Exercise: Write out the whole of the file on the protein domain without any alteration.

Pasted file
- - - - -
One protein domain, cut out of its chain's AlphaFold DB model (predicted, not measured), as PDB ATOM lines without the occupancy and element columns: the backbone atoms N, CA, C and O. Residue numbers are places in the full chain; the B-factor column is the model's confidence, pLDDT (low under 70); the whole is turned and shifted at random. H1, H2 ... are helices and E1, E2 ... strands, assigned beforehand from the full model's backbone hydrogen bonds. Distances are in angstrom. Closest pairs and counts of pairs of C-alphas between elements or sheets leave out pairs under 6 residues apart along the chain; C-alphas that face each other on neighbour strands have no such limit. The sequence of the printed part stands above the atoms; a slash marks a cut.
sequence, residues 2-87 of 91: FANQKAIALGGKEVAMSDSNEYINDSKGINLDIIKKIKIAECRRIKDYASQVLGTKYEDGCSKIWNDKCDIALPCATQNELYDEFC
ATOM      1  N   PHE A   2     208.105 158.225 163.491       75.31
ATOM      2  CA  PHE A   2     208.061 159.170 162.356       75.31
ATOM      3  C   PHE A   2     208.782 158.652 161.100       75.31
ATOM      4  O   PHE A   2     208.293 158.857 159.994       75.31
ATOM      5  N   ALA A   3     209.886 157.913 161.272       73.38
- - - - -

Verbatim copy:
One protein domain, cut out of its chain's AlphaFold DB model (predicted, not measured), as PDB ATOM lines without the occupancy and element columns: the backbone atoms N, CA, C and O. Residue numbers are places in the full chain; the B-factor column is the model's confidence, pLDDT (low under 70); the whole is turned and shifted at random. H1, H2 ... are helices and E1, E2 ... strands, assigned beforehand from the full model's backbone hydrogen bonds. Distances are in angstrom. Closest pairs and counts of pairs of C-alphas between elements or sheets leave out pairs under 6 residues apart along the chain; C-alphas that face each other on neighbour strands have no such limit. The sequence of the printed part stands above the atoms; a slash marks a cut.
sequence, residues 2-87 of 91: FANQKAIALGGKEVAMSDSNEYINDSKGINLDIIKKIKIAECRRIKDYASQVLGTKYEDGCSKIWNDKCDIALPCATQNELYDEFC
ATOM      1  N   PHE A   2     208.105 158.225 163.491       75.31
ATOM      2  CA  PHE A   2     208.061 159.170 162.356       75.31
ATOM      3  C   PHE A   2     208.782 158.652 161.100       75.31
ATOM      4  O   PHE A   2     208.293 158.857 159.994       75.31
ATOM      5  N   ALA A   3     209.886 157.913 161.272       73.38